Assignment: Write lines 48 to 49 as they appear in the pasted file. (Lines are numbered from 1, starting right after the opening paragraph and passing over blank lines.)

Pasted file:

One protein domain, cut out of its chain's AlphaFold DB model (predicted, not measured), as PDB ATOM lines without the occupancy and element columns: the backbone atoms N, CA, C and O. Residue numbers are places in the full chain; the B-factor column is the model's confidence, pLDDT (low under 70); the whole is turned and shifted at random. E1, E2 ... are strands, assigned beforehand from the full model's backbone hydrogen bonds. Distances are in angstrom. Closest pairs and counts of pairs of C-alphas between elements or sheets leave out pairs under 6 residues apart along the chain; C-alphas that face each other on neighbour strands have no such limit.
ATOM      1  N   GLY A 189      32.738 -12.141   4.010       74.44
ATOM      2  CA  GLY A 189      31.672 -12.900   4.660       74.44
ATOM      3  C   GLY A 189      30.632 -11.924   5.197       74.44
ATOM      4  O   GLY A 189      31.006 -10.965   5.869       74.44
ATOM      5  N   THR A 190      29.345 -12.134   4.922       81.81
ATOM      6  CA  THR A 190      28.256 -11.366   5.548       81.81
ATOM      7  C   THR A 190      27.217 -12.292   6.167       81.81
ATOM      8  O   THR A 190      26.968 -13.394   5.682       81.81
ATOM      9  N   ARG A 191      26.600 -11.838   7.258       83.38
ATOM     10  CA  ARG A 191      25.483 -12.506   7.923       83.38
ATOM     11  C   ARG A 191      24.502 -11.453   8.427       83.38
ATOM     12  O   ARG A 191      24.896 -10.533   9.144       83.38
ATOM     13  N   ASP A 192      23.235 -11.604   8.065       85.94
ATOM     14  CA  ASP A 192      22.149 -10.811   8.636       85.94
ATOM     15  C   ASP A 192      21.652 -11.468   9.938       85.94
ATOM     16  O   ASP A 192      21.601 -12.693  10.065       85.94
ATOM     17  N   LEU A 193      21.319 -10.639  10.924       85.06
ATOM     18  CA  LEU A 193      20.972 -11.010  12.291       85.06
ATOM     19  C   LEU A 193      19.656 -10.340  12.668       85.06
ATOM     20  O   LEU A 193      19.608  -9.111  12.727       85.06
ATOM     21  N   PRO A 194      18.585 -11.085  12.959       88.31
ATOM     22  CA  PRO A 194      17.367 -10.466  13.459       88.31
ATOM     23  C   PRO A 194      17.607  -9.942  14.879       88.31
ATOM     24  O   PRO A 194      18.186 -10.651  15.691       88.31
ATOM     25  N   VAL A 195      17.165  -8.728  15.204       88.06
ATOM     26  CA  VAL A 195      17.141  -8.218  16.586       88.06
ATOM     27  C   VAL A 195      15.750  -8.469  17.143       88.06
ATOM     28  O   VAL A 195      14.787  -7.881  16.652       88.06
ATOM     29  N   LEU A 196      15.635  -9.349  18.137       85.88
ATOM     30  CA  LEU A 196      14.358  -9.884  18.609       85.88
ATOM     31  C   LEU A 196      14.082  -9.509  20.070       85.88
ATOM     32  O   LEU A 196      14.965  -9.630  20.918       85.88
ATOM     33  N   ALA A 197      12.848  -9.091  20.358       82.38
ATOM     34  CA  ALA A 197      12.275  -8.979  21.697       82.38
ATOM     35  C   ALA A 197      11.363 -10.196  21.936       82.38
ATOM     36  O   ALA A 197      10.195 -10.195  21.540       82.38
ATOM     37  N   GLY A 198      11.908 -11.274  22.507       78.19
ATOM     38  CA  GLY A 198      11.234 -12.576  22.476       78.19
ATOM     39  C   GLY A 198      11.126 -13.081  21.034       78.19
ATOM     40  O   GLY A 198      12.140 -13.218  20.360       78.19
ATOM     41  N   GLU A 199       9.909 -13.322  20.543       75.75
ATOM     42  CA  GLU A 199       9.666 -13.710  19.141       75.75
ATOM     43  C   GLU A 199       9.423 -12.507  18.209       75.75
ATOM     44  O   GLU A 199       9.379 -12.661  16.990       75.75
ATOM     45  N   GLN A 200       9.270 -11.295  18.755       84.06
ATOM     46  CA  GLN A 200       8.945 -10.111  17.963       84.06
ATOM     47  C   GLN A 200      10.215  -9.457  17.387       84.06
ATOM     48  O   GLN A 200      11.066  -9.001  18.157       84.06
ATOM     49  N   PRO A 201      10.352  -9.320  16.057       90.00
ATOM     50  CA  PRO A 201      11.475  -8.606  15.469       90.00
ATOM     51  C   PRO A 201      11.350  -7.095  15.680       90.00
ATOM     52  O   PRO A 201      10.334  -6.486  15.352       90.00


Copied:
ATOM     48  O   GLN A 200      11.066  -9.001  18.157       84.06
ATOM     49  N   PRO A 201      10.352  -9.320  16.057       90.00